Hello. Welcome to delicious town. Mayor: this cake.
But before I take you to delicious town, let me first tell you about my day in crazy town. Today was one of those days, where, oh, I don’t know…I couldn’t stop laughing. I mean…at all. Not when I almost got hit by the big van in the grocery store parking lot. Not when I nearly burnt the house up in flames. Not even when I woke up at 7 AM on a day where I am clearly supposed to sleep-in. I was giddy, and that was that.
We had a nice little pre-Mother’s Day dinner for my mom tonight, complete with flank steak, parsnip mashed potatoes (recipe tomorrow), grilled veggies, and grilled corn on the cob. I corrected my dad when he complimented this cake that I made. (THIS CAKE! We’ll talk about that in a second). He mentioned that it turned out really good, where (being the English major brat that I am), I said he meant really well. I was 80% joking, but my brother pointed out something along the lines of how fun English majors are to hang out with. Can’t say I blame the man. Minutes later, mom said she could eat boat-loads of the grilled corn we had made…which, of course, in response dad says: “Ship-loads, honey. It’s actually ship-load.”
THEN. Nearing the end of the evening. I was sitting in the middle of the kitchen floor (normal) strumming worship songs on the guitar, when I catch a glimpse of my brother making non-denominational worship signals (they’re a thing) out of the corner of my eye. I made the mistake of trying to continue, which turned into me laughing SO hard that I slammed my guitar on the floor and got my dog (who was laying at the other end of the hall) all rialed up. My lack of gracefulness is troubling, and I won’t even mention the puddles I made while whipping cream tonight.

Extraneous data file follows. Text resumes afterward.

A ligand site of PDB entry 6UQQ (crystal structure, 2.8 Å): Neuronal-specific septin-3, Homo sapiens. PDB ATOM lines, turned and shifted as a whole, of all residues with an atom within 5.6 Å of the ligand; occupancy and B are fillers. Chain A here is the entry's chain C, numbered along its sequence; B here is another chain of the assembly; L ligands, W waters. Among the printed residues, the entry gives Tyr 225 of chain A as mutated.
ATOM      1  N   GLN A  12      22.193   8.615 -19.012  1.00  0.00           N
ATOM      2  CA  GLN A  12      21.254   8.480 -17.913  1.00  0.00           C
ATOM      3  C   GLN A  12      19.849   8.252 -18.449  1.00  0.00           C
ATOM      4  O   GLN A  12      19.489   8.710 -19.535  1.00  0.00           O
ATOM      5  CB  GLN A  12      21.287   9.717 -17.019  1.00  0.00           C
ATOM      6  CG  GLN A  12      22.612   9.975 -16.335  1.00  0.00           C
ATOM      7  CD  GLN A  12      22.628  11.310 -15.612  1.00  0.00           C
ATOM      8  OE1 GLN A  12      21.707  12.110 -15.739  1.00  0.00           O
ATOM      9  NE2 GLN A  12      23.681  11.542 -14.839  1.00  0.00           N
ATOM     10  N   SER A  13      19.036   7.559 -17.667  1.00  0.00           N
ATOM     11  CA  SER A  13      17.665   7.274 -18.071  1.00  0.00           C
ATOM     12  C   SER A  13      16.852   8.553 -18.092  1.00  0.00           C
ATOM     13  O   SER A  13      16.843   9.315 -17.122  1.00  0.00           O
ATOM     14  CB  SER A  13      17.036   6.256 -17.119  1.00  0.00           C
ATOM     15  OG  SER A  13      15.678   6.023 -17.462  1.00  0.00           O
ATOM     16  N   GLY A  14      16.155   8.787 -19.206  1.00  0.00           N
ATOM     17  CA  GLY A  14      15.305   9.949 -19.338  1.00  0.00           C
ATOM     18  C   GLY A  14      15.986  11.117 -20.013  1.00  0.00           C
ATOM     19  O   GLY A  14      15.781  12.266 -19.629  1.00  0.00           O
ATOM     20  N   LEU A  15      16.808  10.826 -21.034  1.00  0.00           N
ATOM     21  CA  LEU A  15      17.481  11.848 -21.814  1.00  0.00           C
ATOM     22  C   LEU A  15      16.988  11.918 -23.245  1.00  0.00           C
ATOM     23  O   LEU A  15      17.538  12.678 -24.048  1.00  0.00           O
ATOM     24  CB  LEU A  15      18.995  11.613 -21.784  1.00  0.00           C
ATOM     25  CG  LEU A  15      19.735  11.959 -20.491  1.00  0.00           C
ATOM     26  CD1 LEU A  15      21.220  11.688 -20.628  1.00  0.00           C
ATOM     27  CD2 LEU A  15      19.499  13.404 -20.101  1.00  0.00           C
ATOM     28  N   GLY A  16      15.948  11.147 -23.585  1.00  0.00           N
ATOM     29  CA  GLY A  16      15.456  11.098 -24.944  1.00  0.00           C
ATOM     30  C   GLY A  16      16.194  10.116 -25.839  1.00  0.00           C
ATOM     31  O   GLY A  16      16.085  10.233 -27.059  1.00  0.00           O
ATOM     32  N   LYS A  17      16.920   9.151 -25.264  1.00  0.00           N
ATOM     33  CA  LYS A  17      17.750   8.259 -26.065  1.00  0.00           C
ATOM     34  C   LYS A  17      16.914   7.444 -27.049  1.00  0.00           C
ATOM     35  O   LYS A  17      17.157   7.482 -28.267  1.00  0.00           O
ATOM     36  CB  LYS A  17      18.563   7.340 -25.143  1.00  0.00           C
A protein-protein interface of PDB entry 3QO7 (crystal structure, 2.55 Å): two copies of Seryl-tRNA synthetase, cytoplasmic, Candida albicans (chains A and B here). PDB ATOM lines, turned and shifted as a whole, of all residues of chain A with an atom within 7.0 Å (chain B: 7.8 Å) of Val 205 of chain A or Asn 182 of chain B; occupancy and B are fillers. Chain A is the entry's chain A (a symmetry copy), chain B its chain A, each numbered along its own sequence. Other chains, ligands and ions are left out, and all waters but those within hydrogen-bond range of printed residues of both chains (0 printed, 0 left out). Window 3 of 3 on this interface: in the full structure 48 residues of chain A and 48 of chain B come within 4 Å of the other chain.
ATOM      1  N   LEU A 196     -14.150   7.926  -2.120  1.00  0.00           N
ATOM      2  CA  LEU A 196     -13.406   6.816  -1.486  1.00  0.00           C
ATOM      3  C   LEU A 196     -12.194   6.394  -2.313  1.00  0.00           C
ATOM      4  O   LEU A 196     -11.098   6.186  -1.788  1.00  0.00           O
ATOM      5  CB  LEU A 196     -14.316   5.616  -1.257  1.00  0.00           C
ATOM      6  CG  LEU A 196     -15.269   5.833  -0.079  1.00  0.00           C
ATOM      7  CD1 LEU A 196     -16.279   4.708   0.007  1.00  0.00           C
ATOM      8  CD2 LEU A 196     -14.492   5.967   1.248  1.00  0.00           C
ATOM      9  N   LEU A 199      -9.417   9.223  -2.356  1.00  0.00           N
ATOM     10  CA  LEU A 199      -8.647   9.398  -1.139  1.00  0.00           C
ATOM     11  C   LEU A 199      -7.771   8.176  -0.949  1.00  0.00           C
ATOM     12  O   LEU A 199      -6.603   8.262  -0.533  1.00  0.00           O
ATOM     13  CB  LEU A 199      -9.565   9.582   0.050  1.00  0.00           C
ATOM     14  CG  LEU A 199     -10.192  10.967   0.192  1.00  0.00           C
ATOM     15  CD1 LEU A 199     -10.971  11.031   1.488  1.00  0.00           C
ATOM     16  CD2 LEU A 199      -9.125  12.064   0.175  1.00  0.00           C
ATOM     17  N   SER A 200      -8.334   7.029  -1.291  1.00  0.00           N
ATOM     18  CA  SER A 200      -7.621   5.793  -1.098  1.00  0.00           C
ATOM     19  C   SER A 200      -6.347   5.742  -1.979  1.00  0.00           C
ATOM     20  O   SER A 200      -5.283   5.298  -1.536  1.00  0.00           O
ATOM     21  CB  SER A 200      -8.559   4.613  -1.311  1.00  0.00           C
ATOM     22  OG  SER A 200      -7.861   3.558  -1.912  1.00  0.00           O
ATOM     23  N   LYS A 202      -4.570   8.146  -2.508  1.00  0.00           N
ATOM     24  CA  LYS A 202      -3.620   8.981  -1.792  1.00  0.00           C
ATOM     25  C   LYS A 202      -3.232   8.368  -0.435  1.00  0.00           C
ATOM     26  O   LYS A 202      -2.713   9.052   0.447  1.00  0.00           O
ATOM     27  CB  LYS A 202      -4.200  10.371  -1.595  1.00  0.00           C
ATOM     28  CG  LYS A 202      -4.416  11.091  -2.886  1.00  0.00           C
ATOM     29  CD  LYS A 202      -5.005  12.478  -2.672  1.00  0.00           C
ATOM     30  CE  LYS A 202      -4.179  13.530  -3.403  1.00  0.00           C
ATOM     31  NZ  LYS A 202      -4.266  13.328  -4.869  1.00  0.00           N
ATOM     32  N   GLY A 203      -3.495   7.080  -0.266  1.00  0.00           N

But this cake. WOW. It means business. The original recipe calls for about 12 hours of commitment. [Ummm…what?] But I’m me. So ‘me’ cut that down to four, which I will share with you how to do.
A cassata cake requires multiple steps…but believe me when I tell you that this is the greatest-tasting complexity that you will ever have. Just look at it. *drool*. And actually, it wasn’t even bad to make–coming from me (I have cake problems) that says a lot.
You might wonder what kind of crazy person would spend more than two hours assembling and baking a cake. But what makes this cake so madly delicious is simple: 1) It is filled with homemade custard; 2) Each spongey layer is topped with strawberry juice and macerated strawberries; 3) The batter is prepared using a hint of lemon zest and whipped egg whites (mm, hello, fluffy town!); and 4) It is frosted with a homemade whipped cream (which was almost easier to make than a slice of toast).
Everything about this cake is a party. I’m telling you. If you don’t have a reason to make it, find one. Or bring it to my house. I live in Michigan (and in crazy town, obviously).
Strawberry Custard Cassata Cake
Yields: 2 9-inch pans; Prep time: 1 hour; Total time: ~4 hours (best if prepared overnight)
2 1/4 cup cake flour
1 1/4 cup sugar
1 tsp. baking powder
1 tsp. salt
3/4 cup cold water
1/2 cup vegetable oil
1 tsp. lemon zest, grated
1 tsp. vanilla
5 large egg yolks, room temp
8 large egg whites, room temp
1/4 cup sugar
1/2 tsp. cream of tartar